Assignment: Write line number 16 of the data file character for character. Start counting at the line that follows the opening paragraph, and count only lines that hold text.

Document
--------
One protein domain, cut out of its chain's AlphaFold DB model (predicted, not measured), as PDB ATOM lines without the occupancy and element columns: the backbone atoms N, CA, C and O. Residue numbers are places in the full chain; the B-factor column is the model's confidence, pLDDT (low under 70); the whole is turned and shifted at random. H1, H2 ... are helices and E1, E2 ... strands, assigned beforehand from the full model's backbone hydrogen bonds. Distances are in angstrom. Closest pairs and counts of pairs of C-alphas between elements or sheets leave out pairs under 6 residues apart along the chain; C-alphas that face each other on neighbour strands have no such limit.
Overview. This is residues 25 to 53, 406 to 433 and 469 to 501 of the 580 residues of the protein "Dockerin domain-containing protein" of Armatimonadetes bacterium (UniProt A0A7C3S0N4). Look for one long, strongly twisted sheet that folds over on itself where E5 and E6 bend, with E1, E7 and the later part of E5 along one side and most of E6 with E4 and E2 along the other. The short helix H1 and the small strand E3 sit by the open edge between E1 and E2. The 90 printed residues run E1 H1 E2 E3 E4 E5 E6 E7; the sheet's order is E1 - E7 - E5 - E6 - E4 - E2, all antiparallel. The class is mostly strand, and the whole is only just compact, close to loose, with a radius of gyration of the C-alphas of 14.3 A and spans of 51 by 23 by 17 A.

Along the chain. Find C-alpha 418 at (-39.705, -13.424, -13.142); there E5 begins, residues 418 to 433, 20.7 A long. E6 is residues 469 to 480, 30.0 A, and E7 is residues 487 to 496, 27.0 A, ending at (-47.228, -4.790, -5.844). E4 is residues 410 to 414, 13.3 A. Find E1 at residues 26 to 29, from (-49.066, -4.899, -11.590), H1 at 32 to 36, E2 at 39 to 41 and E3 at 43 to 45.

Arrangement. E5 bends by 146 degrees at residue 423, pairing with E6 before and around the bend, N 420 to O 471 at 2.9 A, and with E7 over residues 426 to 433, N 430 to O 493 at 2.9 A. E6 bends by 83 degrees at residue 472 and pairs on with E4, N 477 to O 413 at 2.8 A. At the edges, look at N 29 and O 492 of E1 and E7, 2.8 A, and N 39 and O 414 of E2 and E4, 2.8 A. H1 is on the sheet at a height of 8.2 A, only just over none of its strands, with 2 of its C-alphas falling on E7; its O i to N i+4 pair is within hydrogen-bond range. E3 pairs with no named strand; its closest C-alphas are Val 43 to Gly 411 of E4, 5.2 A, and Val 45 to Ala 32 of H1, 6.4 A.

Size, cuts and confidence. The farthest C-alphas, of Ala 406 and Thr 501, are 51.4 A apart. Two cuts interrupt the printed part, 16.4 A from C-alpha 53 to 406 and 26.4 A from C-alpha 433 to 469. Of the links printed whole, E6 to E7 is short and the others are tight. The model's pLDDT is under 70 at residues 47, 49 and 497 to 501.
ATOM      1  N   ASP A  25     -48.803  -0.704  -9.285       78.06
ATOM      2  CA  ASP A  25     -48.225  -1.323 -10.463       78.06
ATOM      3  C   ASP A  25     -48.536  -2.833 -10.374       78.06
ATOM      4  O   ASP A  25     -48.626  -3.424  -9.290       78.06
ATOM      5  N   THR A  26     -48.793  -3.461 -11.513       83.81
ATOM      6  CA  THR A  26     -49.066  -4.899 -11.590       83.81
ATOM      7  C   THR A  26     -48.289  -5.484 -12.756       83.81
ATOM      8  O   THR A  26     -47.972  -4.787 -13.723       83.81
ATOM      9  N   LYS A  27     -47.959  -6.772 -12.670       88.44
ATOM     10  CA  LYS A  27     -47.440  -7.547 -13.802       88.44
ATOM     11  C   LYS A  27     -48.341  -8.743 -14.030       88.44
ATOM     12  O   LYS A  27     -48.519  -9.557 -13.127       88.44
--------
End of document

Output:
ATOM     12  O   LYS A  27     -48.519  -9.557 -13.127       88.44